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surface wave antenna

surface wave antenna

surface wave antenna

(OP)
i've got an oddball question: what would an antenna need to consist of to receive surface waves? and how far away could that antenna receive a signal (is there an equation that relates antenna properties, wave properties and medium properties)? also, would a vertically fixed antenna be able to receive directly from the way the antenna is pointing (so assuming long thin antenna is pointing straight up, could it receive from straight up)?

in particular, i'm curious about very low frequency (1-50Hz) surface waves travelling through the ground and being "received" by relatively long, thin (those are relative terms by the way) cylindrical concrete structures in the ground (from the ground surface doing straight down). the scenario i picture is sort of like your car antenna in the air except pointing down in to the ground. any thoughts or references would be greatly appreciated. and no, this doesn't really have to do with radio or communication but i'm certain the principles are similar. i'm using the surface waves to tell me about the medium the waves are travelling through...but in a slightly different way than is currently being used in geophysical surveys.

RE: surface wave antenna

There's some basic information about RF surface waves on wiki (just a starting point).

http://en.wikipedia.org/wiki/Groundwave

Given that the AM Broadcast Band at night is a classic example, you can probably answer many of your own questions about surface waves.

There are hobbiests receiving audio frequency range RF signals and detecting all sorts of interesting natural events as well as a few man-made signals.

Again, wiki is a reasonable place to start for this sort of topic.

http://en.wikipedia.org/wiki/VLF

Looks like you be looking for an old abandoned vertical mine shaft...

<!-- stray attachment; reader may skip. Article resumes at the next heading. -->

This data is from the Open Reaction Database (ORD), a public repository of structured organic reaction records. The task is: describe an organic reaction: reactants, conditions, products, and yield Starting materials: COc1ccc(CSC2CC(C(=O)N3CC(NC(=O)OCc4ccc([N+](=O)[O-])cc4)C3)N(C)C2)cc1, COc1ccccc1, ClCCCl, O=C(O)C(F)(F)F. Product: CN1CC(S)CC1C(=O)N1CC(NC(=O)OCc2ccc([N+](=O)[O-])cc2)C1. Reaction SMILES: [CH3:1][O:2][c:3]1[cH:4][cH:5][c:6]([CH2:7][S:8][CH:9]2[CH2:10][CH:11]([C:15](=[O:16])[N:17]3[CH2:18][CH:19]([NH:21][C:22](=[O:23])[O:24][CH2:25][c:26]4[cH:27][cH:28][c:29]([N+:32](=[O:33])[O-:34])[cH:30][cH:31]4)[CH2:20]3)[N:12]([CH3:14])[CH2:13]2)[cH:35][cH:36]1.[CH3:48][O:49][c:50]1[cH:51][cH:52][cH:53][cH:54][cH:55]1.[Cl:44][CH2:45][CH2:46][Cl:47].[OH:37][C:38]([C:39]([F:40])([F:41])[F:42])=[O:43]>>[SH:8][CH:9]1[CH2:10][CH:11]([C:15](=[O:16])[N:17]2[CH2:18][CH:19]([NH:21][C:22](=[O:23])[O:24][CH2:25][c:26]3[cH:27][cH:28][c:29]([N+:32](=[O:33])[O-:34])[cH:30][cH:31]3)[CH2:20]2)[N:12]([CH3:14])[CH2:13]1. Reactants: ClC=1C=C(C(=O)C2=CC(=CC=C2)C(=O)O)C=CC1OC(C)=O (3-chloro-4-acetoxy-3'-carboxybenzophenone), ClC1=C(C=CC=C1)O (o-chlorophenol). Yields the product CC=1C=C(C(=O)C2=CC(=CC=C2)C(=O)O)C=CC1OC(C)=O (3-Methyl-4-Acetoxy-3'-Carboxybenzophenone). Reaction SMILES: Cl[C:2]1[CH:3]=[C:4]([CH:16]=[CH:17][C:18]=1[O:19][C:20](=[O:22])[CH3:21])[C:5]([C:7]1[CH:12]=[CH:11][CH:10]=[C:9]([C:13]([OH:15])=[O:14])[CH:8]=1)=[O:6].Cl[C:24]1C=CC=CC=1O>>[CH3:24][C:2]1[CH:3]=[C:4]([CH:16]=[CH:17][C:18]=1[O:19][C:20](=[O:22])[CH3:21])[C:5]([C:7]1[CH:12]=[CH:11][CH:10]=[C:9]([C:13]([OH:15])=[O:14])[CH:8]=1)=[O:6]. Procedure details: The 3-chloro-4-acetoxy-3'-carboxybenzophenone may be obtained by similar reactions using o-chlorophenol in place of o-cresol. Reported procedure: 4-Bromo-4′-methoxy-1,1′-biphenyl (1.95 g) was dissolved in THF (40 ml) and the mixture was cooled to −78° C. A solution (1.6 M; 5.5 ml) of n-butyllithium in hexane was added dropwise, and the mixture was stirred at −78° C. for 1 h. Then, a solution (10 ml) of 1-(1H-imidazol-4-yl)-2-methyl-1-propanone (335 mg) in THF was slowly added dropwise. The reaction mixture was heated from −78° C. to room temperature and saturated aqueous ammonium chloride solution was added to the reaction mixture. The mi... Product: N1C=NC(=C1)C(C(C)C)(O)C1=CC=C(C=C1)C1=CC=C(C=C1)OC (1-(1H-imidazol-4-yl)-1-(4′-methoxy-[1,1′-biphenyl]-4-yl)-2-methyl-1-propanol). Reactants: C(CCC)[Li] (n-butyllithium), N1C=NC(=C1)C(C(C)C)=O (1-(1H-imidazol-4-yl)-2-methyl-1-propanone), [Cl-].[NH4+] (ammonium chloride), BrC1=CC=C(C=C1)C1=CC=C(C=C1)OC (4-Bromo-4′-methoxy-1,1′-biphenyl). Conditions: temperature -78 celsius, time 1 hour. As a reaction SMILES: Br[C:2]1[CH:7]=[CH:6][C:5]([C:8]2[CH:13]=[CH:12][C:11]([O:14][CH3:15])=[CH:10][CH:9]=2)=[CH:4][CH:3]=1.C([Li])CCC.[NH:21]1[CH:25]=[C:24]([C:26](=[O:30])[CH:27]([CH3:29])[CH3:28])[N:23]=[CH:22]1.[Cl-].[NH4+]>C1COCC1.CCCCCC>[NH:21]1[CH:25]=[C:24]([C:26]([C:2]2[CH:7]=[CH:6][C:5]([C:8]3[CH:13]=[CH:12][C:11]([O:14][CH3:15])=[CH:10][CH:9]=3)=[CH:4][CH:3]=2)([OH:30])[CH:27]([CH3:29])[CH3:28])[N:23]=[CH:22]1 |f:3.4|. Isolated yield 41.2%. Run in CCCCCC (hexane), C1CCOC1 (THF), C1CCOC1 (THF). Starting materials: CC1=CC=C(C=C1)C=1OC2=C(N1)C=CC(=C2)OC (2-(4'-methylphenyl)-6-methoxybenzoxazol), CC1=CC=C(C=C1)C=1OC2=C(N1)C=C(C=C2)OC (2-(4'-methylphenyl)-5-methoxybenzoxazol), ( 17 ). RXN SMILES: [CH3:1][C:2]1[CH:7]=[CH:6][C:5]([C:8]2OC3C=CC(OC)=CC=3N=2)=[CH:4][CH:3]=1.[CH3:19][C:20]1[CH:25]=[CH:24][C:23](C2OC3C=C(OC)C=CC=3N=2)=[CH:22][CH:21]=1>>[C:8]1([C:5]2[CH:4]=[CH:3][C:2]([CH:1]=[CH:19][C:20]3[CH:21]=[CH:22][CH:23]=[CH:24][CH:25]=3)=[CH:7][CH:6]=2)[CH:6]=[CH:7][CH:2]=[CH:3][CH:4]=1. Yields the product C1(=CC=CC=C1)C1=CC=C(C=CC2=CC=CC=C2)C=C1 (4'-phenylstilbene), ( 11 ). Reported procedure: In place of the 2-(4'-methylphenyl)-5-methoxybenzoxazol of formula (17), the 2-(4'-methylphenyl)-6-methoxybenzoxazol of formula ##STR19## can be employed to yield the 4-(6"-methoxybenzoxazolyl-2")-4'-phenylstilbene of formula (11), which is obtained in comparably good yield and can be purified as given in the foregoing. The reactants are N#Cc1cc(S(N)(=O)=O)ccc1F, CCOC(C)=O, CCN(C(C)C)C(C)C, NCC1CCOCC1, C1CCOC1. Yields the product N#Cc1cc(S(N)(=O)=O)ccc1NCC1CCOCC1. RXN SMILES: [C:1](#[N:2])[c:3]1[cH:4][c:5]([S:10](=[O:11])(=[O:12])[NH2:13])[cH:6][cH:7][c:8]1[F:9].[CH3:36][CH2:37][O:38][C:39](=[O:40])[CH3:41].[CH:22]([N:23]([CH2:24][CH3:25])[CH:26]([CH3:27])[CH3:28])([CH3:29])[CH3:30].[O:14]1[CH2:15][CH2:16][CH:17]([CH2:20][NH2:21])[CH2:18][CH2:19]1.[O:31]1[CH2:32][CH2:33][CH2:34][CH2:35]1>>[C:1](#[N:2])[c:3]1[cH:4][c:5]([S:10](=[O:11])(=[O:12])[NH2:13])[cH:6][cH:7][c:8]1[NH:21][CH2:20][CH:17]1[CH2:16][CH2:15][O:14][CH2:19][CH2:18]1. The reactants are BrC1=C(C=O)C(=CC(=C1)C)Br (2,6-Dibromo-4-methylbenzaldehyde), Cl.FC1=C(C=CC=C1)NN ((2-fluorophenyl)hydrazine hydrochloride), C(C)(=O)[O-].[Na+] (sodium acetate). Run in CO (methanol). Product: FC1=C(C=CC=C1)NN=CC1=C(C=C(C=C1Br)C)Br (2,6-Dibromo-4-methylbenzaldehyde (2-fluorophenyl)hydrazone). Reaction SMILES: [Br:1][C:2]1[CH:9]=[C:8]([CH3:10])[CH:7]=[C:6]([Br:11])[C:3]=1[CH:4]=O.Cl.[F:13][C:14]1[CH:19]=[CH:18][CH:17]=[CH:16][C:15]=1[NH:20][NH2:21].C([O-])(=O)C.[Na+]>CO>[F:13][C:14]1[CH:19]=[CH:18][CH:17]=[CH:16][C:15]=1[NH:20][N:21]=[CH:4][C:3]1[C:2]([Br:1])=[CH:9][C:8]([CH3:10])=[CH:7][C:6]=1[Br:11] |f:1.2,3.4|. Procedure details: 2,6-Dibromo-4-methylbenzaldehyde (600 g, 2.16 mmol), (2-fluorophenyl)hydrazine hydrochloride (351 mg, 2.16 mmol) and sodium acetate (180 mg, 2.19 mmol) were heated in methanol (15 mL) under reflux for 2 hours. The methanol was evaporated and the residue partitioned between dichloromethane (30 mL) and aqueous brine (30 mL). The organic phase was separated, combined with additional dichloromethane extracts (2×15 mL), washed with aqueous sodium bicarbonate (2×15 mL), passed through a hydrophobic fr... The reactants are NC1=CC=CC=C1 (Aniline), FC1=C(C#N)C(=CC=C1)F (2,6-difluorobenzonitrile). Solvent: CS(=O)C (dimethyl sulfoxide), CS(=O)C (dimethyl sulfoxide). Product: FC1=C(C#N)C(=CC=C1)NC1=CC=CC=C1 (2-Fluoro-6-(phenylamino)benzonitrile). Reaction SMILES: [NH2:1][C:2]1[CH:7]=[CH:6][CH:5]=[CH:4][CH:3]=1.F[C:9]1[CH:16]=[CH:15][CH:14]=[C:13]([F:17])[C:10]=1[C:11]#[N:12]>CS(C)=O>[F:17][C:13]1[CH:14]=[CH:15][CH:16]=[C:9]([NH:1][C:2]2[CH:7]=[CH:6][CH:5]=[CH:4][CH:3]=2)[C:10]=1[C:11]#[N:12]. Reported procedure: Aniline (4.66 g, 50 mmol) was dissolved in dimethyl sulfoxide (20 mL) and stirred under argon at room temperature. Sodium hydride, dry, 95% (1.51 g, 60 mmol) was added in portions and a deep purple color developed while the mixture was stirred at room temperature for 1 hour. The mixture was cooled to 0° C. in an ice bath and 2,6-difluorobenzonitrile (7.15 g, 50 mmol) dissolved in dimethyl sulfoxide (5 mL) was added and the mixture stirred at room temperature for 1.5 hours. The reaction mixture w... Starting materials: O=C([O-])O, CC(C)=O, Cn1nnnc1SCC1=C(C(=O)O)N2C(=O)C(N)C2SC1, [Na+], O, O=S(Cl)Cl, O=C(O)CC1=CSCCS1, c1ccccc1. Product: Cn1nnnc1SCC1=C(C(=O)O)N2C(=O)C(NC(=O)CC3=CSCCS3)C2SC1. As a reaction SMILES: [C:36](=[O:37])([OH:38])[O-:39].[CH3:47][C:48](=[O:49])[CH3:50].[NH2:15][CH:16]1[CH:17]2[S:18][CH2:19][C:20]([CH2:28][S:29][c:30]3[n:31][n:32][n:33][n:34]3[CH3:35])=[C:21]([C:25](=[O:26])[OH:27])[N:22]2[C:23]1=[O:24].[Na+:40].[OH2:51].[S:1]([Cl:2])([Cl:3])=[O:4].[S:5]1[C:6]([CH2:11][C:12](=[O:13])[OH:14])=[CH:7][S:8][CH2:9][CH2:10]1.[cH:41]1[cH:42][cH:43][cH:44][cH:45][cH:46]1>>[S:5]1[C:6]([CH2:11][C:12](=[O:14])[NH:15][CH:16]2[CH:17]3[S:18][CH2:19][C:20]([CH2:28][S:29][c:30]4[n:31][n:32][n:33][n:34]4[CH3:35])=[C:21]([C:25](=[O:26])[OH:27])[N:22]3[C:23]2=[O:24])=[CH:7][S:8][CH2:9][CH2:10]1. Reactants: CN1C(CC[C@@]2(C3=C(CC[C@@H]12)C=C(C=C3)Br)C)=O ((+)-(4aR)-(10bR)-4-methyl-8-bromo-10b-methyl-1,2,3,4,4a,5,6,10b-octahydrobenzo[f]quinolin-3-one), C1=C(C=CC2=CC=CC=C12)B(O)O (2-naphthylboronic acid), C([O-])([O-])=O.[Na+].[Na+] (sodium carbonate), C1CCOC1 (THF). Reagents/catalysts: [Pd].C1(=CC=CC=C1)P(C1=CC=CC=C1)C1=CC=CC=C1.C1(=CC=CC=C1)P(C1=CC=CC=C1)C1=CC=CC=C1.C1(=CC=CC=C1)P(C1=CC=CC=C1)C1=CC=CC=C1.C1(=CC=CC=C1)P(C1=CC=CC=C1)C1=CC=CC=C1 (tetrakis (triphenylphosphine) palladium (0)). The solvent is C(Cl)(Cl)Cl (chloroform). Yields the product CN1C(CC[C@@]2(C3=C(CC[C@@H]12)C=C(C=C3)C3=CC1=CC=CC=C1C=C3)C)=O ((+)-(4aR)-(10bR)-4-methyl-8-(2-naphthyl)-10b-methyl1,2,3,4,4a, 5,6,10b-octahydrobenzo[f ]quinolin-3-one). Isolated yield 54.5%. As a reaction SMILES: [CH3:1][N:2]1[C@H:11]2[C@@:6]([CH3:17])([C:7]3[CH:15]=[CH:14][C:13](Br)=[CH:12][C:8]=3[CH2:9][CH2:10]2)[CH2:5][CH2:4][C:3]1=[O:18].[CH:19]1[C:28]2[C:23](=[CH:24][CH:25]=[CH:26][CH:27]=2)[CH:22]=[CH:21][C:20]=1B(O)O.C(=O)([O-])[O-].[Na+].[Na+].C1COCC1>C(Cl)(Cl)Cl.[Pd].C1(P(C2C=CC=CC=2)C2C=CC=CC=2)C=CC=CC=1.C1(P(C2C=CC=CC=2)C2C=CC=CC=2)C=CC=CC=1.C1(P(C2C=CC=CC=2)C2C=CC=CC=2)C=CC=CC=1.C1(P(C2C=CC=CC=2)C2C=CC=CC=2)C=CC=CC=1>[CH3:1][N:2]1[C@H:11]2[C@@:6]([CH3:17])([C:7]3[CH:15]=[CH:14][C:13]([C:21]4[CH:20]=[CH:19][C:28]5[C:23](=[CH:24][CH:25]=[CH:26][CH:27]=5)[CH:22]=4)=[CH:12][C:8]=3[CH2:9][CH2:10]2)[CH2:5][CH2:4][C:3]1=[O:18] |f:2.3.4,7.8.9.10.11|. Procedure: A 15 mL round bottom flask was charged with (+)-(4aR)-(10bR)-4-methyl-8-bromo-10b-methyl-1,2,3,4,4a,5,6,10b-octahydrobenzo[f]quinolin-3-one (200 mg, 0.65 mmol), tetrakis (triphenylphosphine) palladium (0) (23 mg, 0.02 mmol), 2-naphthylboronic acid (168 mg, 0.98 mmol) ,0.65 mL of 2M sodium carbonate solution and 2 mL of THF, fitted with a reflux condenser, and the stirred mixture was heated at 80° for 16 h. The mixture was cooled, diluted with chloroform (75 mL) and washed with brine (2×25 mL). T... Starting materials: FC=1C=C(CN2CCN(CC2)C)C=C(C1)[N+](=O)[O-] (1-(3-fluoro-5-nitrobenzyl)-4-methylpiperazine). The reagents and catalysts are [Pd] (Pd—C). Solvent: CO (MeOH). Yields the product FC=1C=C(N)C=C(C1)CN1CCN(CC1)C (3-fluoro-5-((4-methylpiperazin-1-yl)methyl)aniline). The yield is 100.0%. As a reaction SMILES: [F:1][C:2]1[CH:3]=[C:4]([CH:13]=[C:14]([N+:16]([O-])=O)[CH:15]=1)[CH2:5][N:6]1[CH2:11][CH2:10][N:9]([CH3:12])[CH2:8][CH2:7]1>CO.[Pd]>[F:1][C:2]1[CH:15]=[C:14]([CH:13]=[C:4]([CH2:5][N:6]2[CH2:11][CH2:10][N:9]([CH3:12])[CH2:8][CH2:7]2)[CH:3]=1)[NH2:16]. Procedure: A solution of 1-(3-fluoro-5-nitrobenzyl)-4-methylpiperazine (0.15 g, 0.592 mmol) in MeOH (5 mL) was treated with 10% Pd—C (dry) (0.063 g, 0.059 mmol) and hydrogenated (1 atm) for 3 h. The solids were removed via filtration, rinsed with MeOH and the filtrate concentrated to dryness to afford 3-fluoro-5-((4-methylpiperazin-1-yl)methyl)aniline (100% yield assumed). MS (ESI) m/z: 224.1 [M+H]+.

RE: surface wave antenna

Antenna's don't really exist in those frequency ranges. Look up submarine through the earth communications whereby waves in the earth's crust propagate waves. Frequencies are much higher than 50 hz though.

Antennas in the kilohertz to low megahertz are used for ground penetrating radar.

If you could be more specific on your needs, maybe you'd get a partial direction to go.

kch

RE: surface wave antenna

(OP)
thanks for the links. i will take a look. we use surface waves in geophysical surveys. in particular, using refraction microtremor (ReMi) utilizes Rayleigh waves to evaluate the soil/rock profiles. the lower the frequency geophone used, the deeper you can see. with 1Hz phones, you can see several hundred feet deep. with 14Hz phones, you can see 100-200feet pretty easily. and i'm not dealing with communication waves...i'm dealing with either source generated (sledge hammer on ground) or background noise (say from a highway thousands of feet away).

ve1bll is sort of hitting around the issue i'm looking in to but not quite. i'm trying to explain some odd (but good looking) data i've obtained on a site. what i describe in my first post is my best guess to rationalize why the data might be able to be "good". as far as all the details, i can't really elaborate about them at this time. the data shouldn't work as far as i am aware but it definitely seems to be working. while i'm trying to find where my data may be wrong, i'd also like to be able to estimate certain things just in case my data is legit. as i said before, my scenerio seems to me to be very similar to an antenna in the wind...except,upside down in the ground. so if i know about how the antenna properties and medium properties effect the reception of the waves, i might be able to explain why my model is working.

thanks for the help based on what limited information i can provide. and i'll try to provide more details once i'm able to better explain them.

RE: surface wave antenna

Receiving ELF is going to be MUCH easier than radiating it efficiently.

And the word 'efficiently' is not being used here as in 'oh well, not that important', but as in 'my xmit antenna is melting and the system still doesn't work'.

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